Oddly enough–and I can’t say where or why I learned this–but I intentionally delay gratification. If there were 2 marshmallows and really wanted them, I’d imagine fixing s’mores and telling myself that I first have to do X, Y and Z. Somehow, it makes the marshies taste better when I sit down later having accomplished tasks. I would have been one of those kids distracting myself!

    Great post. So insightful!

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    1. Norah Post author

      Thanks Charlie,
      Your comment, and comments from others, add insight to the content of the article. It is great to have the discussion. Everyone adds a little more to the conversation, strengthening the understanding. I know what you mean about the immediacy of consumerism. It seems we all want the latest gadget, and we want it NOW – that is definitely the training of the marketplace, as you have pointed out.
      I find it interesting that you intentionally delay gratification. I guess I like to get jobs done before I have that break or cup of coffee. But that’s more because I know that once I stop, I won’t want to get started again and I would never accomplish anything. I like to be in work mode; get it all done, and then “play”. I don’t know how I’d fare if I just had to sit there and look at it though. Temptation could be too great to resist!

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  6. Sarah Brentyn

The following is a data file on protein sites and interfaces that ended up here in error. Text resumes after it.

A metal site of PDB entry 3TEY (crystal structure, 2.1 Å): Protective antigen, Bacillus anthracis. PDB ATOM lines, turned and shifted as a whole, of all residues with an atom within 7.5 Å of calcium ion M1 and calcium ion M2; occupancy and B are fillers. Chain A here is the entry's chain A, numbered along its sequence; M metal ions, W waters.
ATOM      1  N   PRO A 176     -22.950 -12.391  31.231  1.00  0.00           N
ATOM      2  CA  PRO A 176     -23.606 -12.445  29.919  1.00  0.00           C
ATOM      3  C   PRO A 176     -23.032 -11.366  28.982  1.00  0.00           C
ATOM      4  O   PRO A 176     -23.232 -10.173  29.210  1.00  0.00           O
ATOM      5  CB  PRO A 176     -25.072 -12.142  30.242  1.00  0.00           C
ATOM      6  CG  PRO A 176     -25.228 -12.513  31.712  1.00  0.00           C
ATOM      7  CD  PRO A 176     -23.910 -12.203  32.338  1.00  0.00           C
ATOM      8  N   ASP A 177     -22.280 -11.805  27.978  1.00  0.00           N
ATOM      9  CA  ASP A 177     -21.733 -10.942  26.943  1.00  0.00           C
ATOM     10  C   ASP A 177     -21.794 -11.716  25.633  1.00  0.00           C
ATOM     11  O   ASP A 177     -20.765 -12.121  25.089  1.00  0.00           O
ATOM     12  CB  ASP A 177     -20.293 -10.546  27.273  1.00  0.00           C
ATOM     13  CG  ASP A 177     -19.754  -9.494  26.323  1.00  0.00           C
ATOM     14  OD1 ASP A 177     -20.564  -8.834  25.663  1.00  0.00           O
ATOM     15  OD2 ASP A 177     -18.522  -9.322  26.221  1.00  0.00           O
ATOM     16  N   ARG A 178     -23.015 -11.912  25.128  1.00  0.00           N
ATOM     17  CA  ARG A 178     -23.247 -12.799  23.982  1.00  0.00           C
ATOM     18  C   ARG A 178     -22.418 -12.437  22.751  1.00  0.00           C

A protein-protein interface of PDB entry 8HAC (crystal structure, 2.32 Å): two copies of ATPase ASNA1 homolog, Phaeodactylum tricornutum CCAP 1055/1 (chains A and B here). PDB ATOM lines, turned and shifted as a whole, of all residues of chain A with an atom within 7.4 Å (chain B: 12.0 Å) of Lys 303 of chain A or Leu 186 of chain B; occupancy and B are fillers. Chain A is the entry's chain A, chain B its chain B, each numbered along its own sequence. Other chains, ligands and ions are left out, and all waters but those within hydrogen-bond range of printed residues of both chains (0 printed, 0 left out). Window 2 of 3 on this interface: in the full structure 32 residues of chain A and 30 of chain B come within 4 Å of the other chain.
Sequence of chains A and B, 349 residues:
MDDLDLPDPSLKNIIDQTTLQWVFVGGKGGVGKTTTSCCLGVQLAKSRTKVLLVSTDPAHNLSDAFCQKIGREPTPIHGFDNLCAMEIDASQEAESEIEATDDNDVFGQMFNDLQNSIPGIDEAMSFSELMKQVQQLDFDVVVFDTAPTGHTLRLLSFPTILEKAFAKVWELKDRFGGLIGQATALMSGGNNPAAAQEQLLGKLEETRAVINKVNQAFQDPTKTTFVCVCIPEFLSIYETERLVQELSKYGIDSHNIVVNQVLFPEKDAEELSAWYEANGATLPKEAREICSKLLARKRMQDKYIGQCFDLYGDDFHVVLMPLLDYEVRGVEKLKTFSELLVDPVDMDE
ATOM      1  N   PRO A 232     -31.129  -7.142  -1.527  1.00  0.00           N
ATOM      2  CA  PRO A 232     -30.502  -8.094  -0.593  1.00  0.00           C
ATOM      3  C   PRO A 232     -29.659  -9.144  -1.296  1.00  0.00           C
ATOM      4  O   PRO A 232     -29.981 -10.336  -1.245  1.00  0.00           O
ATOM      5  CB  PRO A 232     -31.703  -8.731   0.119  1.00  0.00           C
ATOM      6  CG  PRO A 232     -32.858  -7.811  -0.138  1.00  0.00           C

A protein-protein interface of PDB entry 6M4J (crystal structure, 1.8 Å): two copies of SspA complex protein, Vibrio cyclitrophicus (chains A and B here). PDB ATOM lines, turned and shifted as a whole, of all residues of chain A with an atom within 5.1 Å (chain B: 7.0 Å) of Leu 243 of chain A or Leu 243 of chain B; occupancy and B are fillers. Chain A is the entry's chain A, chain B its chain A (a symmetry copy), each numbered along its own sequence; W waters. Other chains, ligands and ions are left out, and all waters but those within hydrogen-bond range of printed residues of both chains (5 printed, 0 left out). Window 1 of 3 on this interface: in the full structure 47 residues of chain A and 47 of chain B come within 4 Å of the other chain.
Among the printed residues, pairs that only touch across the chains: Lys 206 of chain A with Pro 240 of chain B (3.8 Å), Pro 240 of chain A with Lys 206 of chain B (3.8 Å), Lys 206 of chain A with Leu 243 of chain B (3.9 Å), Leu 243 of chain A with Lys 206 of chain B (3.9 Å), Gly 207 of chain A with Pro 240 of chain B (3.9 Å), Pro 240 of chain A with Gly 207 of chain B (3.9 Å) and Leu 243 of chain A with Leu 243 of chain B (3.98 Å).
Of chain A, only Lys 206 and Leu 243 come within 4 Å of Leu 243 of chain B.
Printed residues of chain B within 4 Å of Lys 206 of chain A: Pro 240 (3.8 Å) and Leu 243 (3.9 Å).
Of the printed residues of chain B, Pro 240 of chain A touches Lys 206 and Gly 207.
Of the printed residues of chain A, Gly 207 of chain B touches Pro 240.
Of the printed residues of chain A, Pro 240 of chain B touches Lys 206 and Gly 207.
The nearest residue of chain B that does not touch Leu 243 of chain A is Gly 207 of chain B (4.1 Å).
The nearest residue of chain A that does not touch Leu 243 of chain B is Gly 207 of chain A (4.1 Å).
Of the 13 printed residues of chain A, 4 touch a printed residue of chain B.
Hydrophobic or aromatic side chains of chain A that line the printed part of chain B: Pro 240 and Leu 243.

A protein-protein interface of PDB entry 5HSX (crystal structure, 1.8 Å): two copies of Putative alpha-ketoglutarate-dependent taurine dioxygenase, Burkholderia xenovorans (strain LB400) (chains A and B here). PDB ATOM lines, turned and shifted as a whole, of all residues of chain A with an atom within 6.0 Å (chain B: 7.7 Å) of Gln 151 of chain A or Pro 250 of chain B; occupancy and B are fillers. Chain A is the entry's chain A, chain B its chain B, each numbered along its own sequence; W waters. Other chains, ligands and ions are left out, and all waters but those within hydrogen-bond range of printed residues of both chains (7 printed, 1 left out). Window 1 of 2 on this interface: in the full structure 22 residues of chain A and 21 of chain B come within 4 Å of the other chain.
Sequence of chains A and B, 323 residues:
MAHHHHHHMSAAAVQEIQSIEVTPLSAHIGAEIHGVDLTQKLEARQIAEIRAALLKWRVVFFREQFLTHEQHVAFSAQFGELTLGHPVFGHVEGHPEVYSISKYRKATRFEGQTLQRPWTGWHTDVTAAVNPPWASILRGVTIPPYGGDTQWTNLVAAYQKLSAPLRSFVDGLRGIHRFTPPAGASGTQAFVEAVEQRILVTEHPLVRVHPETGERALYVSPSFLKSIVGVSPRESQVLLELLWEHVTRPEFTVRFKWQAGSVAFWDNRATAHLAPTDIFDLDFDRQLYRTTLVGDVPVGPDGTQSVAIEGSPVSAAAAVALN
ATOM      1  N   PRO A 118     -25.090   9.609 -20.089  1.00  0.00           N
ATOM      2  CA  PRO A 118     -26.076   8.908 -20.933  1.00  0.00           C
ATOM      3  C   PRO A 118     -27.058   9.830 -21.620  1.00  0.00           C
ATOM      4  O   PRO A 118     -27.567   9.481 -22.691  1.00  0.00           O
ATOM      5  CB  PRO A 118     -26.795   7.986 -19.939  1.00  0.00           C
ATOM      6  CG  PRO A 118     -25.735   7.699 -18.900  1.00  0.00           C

I my gosh. I forgot about this. I heard about it years ago. I just experimented with my little one. One jelly bean now or two when I come back. He decided to wait right away but I took a long time and I came back with him sitting patiently waiting for the second one. No problem for him. I’ll have to try that with my other one. I think he will eat the one. Too spontaneous to wait.

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    1. Norah Post author

      Thanks for sharing these observations Sarah. How old are your little ones? He did very well to wait when you took a long time to come back. He obviously trusted you, knowing that you would do what you say; just as it should be. Anne also commented on the importance of trust between child and parent. Please let me know how your spontaneous one goes! He might surprise us all! I didn’t try it with my grandchildren, but I did talk to them about it and showed them the video (one is 41/2 and one is 21/2). The four year old told me he would wait for a little while and then he would eat it. Maybe I should ‘conduct the experiment’ next time I see them. 🙂

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      1. Sarah Brentyn

        Mine are much older (7 and 9) but the 9-yr-old would probably gobble it up. Like you said, though, he might surprise me. I can’t believe your grandkids already had an answer for what they would do at such a young age! 🙂